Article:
Random Breath Tests (RBTs) (Alcohol And Drug) NSW
Random breath tests (RBTs) are an important tool law enforcement agencies use in New South Wales (NSW), Australia, to combat alcohol and drug-impaired driving. Conducted without prior warning, RBTs aim to deter drivers from getting behind the wheel while under the influence and ensure safer roads for everyone.
This article provides an overview of alcohol and drug random breath tests in NSW, along with examples of offences and the corresponding penalties.
Alcohol RBTs involve testing drivers’ breath for the presence of alcohol. The legal blood alcohol concentration (BAC) limits for different driver categories are as follows:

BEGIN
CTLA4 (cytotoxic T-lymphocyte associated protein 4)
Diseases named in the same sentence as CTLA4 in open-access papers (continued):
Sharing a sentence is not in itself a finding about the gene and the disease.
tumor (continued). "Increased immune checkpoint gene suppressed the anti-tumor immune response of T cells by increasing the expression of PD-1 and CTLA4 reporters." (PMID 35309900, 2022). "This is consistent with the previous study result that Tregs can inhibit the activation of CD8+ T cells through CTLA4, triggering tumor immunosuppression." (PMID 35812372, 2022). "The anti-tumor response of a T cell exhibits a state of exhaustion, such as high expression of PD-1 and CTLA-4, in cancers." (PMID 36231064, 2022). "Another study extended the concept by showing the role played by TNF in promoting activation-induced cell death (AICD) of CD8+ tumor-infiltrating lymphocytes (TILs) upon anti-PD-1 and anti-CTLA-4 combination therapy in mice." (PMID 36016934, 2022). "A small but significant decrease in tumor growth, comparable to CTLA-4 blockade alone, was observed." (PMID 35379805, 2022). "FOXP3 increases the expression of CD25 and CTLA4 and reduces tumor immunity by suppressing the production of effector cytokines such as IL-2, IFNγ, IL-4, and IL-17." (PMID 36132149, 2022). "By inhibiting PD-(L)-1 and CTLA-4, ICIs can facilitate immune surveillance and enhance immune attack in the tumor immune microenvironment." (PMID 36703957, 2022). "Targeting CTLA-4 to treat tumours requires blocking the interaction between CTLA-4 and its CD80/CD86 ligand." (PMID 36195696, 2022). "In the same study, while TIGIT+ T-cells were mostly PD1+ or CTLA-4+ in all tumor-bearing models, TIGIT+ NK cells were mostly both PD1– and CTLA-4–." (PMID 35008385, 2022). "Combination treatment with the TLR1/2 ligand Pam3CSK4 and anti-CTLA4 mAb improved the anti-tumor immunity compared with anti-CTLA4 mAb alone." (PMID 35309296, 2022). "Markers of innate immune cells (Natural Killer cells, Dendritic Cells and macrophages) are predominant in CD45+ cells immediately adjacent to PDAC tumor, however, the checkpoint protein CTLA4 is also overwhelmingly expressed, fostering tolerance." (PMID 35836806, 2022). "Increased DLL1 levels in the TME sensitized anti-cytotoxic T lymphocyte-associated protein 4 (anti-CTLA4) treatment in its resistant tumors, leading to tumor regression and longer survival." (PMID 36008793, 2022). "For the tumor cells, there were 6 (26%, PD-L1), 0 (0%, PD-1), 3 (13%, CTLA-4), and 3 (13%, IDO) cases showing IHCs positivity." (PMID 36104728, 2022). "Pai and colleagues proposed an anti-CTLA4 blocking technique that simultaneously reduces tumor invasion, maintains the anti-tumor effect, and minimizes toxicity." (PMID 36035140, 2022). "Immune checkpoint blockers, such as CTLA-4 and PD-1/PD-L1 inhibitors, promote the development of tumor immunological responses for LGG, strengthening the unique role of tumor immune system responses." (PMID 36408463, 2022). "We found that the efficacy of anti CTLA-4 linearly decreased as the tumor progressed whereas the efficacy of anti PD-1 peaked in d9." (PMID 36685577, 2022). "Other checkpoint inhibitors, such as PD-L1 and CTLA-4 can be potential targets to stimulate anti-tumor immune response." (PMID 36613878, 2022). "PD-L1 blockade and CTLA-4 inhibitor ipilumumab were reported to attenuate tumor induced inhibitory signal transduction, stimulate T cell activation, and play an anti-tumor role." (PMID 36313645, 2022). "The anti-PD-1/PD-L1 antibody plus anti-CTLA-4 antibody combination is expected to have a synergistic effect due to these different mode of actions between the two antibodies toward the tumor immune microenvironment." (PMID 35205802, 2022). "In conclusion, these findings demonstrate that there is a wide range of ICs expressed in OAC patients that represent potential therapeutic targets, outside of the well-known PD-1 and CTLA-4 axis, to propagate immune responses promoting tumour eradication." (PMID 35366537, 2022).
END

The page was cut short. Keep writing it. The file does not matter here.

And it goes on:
a. General Drivers: The BAC limit for general drivers is 0.05, meaning they must have a BAC below 0.05 when operating a vehicle.
b. Novice Drivers: Learner, provisional, and probationary licence holders are subject to a zero BAC limit. They must have no detectable alcohol in their system while driving.
a. Exceeding the Prescribed Concentration of Alcohol (PCA): This charge applies when a driver’s BAC exceeds the legal limit.
In addition to alcohol, NSW police also conduct drug random breath tests to detect the presence of illicit substances in drivers’ systems. Drug RBTs typically involve a saliva swab to test for common drugs, such as cannabis, amphetamines, methamphetamine, and MDMA (ecstasy).
a. Driving Under the Influence of Drugs: This charge applies when a driver operates a vehicle while drug-impaired.
The penalties for alcohol and drug-related driving offences in NSW are designed to discourage impaired driving and protect road users. Some common penalties include: